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Capillary Blood Glucose Monitoring


A capillary blood specimen is often taken to measure blood glucose when frequent tests
are required or when a venipuncture cannot be performed.
It is painful than venipuncture and easily to performed.

o To determine or monitor blood glucose levels of clients at risk for hyperglycemia or
o To promote blood glucose regulation of the patient.
o To evaluate effectiveness of insulin administration
Special Considerations:
o The outer aspect of the heel is the most common site for neonates and infants. Placing a
warm cloth on the infants heel often increases blood flow to the area.
o Use the side of a fingertip for a young client older than age 2, unless contraindicated.
o Allow the child to choose the puncture site when possible.
o Praise young client for cooperating and assure the child that the procedure is not a
o Elders may have arthritic joint changes, poor vision, or hand tremors and may need
assistance using the glucose meter or obtaining a meter that accommodates their
o Elders may have difficulty obtaining diabetic supplies due to financial concerns or
homebound status.
o Elders often have poor circulation. Warming the hands by wrapping with a warmth wash
cloth for 3 to 5 minutes or placing the hand dependent for a few moments may help in
obtaining a blood sample.
Before obtaining a capillary blood specimen, determine:
o The frequency and type of testing
o The clients understanding of the procedure.
o The clients response to previous testing

o Assess the clients skin at the puncture site to determine if it is intact and the
circulation is not compromised. Check color, warmth, and capillary refill.
Materials and Equipment:

Blood glucose meter (glucometer)

Blood glucose reagent strip compatible with the meter
2 x 2 gauze
Warm cloth
Antiseptic swab
Disposable gloves
Sterile lancet
Lancet Injector

Step by step procedure:

1. Prior to performing the procedure, introduce self and verify the clients identity using
agency protocol. Explain to the client what you are going to do, why it is necessary, and
how he or she can cooperate. Discuss how the results will be used in planning further
care or treatments.
2. Perform hand hygiene and observe other appropriate infection control procedures.
3. Provide clients privacy
4. Prepare the equipment.
o Calibrate the meter and run a control sample according to manufacturers
5. Select and prepare the vascular puncture site.
o Choose a vascular puncture site. Avoid sites beside bone. Wrap the finger first in a
warm cloth, or hold a finger in a dependent position.
RATIONALE: These actions increase the blood flow to the area, ensure an
adequate specimen and reduce the need for a repeat puncture.
o Clean the site with antiseptic swab or soap and water and allow it dry completely.
RATIONALE: Alcohol can affect accuracy and the site burns when punctured
when wet with alcohol.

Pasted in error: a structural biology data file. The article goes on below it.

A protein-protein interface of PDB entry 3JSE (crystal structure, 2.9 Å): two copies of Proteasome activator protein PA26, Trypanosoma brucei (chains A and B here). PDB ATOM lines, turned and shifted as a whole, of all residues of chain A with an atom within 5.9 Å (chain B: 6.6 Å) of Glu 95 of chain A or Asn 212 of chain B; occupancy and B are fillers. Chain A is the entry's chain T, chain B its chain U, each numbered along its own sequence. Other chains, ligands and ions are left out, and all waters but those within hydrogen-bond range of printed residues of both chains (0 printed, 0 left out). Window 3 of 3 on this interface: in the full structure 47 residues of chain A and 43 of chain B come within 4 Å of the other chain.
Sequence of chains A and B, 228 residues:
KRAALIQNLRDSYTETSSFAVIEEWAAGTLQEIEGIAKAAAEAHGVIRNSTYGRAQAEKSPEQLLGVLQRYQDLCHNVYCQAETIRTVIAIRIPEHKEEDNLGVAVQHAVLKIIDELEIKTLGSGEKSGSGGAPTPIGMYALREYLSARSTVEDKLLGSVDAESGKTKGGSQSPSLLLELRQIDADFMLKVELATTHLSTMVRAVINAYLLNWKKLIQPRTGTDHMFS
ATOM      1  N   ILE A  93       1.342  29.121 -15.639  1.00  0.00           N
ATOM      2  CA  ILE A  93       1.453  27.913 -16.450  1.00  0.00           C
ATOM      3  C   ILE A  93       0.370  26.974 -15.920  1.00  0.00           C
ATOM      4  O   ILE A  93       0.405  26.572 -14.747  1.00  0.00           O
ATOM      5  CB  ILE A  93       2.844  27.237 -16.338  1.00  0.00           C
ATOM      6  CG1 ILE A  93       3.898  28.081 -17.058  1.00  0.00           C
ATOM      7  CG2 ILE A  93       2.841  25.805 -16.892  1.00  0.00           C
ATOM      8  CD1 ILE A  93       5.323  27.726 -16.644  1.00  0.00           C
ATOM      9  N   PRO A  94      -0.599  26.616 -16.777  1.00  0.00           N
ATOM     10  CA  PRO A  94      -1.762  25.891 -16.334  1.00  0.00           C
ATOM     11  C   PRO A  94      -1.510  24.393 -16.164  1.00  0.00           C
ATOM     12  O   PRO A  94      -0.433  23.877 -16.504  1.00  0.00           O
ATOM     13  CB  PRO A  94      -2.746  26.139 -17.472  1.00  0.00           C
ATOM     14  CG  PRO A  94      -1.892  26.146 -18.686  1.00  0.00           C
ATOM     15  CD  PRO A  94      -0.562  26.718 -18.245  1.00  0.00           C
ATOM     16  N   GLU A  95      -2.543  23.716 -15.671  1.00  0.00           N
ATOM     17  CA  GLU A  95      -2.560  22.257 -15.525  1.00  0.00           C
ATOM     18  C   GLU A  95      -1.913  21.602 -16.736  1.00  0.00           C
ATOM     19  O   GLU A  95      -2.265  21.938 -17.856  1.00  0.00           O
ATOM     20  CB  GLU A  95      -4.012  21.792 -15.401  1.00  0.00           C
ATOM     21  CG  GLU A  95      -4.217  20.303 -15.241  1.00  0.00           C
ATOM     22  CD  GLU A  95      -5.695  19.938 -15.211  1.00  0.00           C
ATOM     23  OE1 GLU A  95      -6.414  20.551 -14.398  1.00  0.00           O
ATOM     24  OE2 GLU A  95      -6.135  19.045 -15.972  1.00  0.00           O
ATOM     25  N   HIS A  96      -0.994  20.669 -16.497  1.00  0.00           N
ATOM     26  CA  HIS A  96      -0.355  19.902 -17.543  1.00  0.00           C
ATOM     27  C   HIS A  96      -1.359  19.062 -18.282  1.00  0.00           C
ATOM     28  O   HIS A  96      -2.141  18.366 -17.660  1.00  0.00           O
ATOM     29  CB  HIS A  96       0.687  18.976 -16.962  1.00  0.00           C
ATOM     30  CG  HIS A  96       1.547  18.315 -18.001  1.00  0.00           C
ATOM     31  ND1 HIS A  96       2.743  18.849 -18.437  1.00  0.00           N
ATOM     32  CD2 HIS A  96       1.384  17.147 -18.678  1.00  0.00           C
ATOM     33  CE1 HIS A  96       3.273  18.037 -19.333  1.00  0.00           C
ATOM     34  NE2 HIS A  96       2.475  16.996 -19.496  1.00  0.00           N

6. Obtain blood specimen.
o Put on gloves if needed.
o Place the injector, it used against the site and release the needle, thus permitting it
to pierce the skin. Make sure the lancet is perpendicular to the site.
RATIONALE: The lancet is designed to pierce the skin at a specific depth when
it is in a perpendicular position relative to the skin.
o Prick the site with a lancet or needle, using a darting motion.
o Gently squeeze (but do not touch) the puncture site until a large drop of blood
forms. The size of the drop of blood can vary depending on the meter.
o Hold the reagent strip under the puncture site until adequate blood covers the
indicator square. The pad will absorb the blood and a chemical reaction will
occur. Do not smear the blood.

RATIONALE: This will cause an inaccurate reading. Some meter wick the blood
by touching the puncture site with the strip.
o Ask the client to apply pressure to the skin puncture site with a 2x2 gauze.
RATIONALE: Pressure will assist hemostasis.
7. Expose the blood to the strip for the period and the manner specified by the manufacturer.
As soon as the blood is placed on the test strip:
o Follow the manufacturers recommendations on the glucose meter and monitor
the amount of time indicated by the manufacturer.
RATIONALE: The blood must remain in contact with the test pad for a prescribed
time to obtain accurate results.
8. Measure the blood glucose
o Place the strip into the meter according to the manufacturers instruction.
o After the designated time, most glucose meters will display the glucose reading
automatically. Correct timing ensures accurate results.
o Turn off the meter and discard the test strip and 2x2 gauze in a biohazard
container. Discard the lancet into a sharps container.
9. Document the method of testing and results on the clients record. If appropriate, record
the clients understanding and ability to demonstrate the technique. The clients record
may also include a flow sheet on which capillary blood glucose results and the amount,
type, route, and time of insulin administration are recorded.
10. Check for orders for sliding scale insulin based on capillary blood glucose results.
Administer insulin as prescribed.
o Compare glucose meter reading with normal blood glucose level, status of puncture
site and motivation of the client to perform the test independently.
o Relate blood glucose reading to previous readings and the clients current health
o Report abnormal results to the primary care provider.
o Conduct appropriate follow-up.